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The Truth Behind The Labels:
Farm Animal Welfare Standards and Labeling Practices

Report Summary:

The USDA's Role in Product Labeling & Marketing Claims

The U.S. Department of Agriculture (USDA) allows various product labels to be used on meat, dairy and eggs, including “cage free,” “free range,” “free roaming,” “pasture raised,” “grass fed,” “organic,” “natural,” and “naturally raised.” Many of these terms have vague, informal working definitions, and in most cases compliance is not verified through on-site audits. The agency approves labeling claims on meat and poultry products based on testimonials and documentation supplied by producers, with a couple of exceptions: the USDA does verify “cage free” conditions for egg-laying hens and “certified organic” conditions for all farm animal species.

  • Farmers are not required to provide “cage free” laying hens with access to the outdoors. Often, hens are crowded by the thousands into large barns where each bird is allotted approximately one square foot of space.
  • “Free range” birds raised for meat often lead lives very similar to their factory farmed counterparts. They may be crowded by the thousands into factory-like warehouses with no flock size limits, and the outdoor area may be little more than a barren dirt lot that is difficult for them to access.
  • “Natural” and “naturally raised” labels have little or no impact on animal welfare, and can be applied to products from animals raised in unnatural factory farm conditions. The “natural” label on animal products applies only to how meat, dairy and eggs are processed, and it has nothing to do with how the animals are treated when alive. The “naturally raised” claim is a misnomer, merely requiring that the animals be raised without antibiotics, animal by-products or synthetic growth promoters.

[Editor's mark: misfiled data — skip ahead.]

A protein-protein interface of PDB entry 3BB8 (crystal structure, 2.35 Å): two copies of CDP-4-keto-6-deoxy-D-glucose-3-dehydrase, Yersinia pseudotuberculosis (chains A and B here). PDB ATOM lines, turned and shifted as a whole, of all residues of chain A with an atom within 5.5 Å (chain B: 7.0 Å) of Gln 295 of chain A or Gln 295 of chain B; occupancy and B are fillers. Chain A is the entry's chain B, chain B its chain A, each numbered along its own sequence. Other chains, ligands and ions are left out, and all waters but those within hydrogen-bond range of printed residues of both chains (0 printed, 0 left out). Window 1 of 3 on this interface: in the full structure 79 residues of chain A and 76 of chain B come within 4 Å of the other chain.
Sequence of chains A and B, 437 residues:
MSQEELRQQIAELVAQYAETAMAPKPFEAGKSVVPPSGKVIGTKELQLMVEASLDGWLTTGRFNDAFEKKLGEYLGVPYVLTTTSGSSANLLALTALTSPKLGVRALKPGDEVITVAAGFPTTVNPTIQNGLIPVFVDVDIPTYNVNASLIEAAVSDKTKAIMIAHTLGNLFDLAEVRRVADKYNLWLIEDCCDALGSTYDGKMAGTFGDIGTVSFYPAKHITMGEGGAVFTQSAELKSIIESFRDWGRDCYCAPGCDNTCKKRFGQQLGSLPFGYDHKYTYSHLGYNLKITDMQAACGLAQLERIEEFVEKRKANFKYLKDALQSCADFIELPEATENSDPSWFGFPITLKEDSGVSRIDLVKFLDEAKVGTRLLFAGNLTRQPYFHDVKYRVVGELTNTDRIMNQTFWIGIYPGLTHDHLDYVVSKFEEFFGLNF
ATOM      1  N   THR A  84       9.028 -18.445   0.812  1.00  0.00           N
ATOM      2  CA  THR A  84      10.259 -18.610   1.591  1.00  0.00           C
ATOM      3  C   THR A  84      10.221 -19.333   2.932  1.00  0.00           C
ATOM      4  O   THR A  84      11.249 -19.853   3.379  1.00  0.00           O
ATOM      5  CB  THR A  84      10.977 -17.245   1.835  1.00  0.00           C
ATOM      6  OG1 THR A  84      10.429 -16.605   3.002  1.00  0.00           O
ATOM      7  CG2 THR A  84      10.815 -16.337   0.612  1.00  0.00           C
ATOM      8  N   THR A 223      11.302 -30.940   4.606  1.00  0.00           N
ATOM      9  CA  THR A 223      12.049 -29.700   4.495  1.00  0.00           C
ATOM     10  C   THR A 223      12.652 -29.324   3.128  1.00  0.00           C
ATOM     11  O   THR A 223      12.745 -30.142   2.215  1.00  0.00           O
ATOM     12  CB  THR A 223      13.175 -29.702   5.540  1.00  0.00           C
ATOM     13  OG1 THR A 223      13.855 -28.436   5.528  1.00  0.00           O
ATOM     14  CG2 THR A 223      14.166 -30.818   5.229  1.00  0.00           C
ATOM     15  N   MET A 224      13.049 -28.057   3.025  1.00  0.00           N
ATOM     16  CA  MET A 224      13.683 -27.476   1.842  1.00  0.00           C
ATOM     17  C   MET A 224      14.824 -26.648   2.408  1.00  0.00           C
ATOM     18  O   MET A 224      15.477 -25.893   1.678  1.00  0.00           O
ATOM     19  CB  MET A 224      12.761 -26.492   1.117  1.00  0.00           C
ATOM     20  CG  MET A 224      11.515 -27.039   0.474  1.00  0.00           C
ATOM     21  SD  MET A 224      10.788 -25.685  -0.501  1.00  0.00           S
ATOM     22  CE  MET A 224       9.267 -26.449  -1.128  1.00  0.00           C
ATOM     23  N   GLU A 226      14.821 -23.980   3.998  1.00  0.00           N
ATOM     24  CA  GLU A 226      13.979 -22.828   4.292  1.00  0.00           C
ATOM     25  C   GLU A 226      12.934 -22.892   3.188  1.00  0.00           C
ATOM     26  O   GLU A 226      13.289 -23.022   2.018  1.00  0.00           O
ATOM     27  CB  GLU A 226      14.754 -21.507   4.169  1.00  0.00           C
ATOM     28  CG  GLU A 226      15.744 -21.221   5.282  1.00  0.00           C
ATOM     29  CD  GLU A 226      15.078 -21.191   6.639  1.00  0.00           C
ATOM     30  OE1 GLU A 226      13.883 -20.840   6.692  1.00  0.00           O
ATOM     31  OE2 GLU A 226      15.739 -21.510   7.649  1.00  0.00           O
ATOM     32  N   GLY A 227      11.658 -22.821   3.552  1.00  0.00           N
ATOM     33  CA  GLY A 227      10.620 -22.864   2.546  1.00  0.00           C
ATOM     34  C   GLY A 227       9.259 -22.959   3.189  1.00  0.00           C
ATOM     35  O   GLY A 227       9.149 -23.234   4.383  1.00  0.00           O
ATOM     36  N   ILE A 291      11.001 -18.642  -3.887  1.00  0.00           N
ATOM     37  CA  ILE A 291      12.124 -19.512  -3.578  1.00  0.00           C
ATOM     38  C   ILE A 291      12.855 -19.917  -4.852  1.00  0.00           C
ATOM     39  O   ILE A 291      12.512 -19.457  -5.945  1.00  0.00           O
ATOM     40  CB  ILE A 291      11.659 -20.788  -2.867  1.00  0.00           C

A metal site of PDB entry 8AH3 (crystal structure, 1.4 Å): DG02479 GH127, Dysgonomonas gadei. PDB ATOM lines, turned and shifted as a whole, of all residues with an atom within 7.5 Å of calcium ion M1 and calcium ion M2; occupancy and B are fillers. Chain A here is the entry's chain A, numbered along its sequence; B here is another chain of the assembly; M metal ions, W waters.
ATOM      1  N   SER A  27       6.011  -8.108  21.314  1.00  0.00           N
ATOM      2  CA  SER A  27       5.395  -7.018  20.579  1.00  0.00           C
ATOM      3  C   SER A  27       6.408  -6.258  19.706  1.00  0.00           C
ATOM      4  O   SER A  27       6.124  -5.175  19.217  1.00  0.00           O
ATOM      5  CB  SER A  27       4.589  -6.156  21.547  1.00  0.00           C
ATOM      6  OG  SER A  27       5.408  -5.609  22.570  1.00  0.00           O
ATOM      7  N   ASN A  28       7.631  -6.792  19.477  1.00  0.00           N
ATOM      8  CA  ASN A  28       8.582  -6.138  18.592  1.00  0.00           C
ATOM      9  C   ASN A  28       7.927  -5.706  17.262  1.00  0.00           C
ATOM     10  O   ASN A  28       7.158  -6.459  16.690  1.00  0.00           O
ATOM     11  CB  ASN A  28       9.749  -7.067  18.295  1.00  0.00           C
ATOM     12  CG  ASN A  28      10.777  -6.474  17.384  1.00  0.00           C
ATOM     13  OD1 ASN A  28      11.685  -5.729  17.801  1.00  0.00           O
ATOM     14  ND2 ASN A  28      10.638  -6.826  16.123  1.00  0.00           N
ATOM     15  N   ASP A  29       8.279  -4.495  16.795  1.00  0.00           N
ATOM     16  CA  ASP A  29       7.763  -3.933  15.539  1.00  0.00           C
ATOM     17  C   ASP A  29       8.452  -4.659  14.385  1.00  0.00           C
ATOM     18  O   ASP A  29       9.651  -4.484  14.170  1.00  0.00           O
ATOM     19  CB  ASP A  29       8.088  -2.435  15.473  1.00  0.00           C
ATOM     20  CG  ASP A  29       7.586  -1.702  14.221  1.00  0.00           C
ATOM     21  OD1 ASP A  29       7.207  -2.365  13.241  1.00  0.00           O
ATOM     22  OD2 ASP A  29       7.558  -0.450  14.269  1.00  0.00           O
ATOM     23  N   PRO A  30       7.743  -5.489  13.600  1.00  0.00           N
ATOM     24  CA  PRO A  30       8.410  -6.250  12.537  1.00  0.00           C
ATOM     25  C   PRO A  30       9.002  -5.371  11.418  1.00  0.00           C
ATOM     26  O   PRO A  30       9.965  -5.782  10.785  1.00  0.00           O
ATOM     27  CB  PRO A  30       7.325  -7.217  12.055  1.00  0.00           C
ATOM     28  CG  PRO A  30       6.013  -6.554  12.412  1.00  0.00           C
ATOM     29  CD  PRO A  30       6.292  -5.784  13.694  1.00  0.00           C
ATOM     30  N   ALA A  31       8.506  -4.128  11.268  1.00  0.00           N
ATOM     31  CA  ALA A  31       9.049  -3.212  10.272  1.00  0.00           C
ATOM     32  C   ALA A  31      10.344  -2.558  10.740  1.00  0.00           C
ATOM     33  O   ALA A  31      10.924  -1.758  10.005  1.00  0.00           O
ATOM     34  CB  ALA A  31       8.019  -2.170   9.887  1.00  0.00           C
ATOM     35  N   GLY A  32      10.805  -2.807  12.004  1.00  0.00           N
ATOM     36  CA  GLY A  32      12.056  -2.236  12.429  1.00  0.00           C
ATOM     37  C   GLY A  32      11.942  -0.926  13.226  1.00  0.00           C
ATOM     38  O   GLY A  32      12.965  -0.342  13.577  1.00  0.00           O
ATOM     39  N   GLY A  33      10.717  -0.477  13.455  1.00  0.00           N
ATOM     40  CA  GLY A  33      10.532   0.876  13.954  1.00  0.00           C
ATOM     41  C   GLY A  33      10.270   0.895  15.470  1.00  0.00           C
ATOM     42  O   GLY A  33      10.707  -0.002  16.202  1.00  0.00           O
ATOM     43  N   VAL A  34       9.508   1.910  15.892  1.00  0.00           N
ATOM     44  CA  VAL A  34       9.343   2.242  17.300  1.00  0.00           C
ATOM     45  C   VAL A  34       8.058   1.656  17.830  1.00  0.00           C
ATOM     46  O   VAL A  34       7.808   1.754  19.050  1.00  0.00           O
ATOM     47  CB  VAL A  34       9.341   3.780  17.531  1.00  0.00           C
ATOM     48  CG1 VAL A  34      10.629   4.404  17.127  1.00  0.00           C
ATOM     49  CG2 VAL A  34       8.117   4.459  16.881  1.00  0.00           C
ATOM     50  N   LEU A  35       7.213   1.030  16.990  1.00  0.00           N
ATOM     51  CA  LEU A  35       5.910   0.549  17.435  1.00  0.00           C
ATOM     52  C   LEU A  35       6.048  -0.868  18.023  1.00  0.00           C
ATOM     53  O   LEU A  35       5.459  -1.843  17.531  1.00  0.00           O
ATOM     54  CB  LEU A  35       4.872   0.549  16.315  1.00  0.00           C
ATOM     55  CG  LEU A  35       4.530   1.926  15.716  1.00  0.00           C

• The “organic” label requires that all animals be given “access” to the outdoors, and that ruminants (i.e. grazing animals) have “access” to pasture. “Access” is not defined however, and as with free range requirements, the outdoor area may be unappealing and difficult for individual animals to reach. Organic mega-dairies have utilized loopholes in government standards to confine cows in factory farm conditions. Challenged by organic food advocates, the USDA has moved to clarify standards for pasture access.

Industry Quality Assurance Programs

Trade associations representing animal agriculture have developed voluntary industry guidelines (called “quality assurance programs”) for their members. These generally codify commonly used agricultural practices, providing agribusiness with a mechanism to redefine the meaning of the word “humane,” uphold the status quo, and deflect efforts to improve the well-being of animals on farms. They allow numerous inhumane practices, and often fail to provide animals with freedom from hunger, discomfort, pain, fear, and distress, or to allow animals to express basic natural behaviors.

While these guidelines may be found on the promotional materials of their authoring group, most do not appear on product labels. One exception is the United Egg Producers’ UEP Certified label, which is used to market eggs from hens so tightly confined in battery cages that they have almost no room to move. The hens are also debeaked – meaning that part of their beaks are seared off – and subjected to other cruel, yet common, farming practices.

Retail Food Industry Efforts

Efforts by large food industry trade groups to codify and audit specific welfare standards have been discontinued, but individual retailers have responded to pressure from consumer and animal advocacy groups. McDonald’s and Burger King, for instance, have pressed their suppliers to enact modest welfare reforms by instituting purchasing preferences for producers that do not use battery cages for egg-laying hens or gestation crates for pregnant pigs. They have also instituted audits to ensure that slaughterhouses adhere to the minimal standards set down by the American Meat Institute. However, the goals of these measures are quite modest, and they also lack transparency.

Third-Party Certification Programs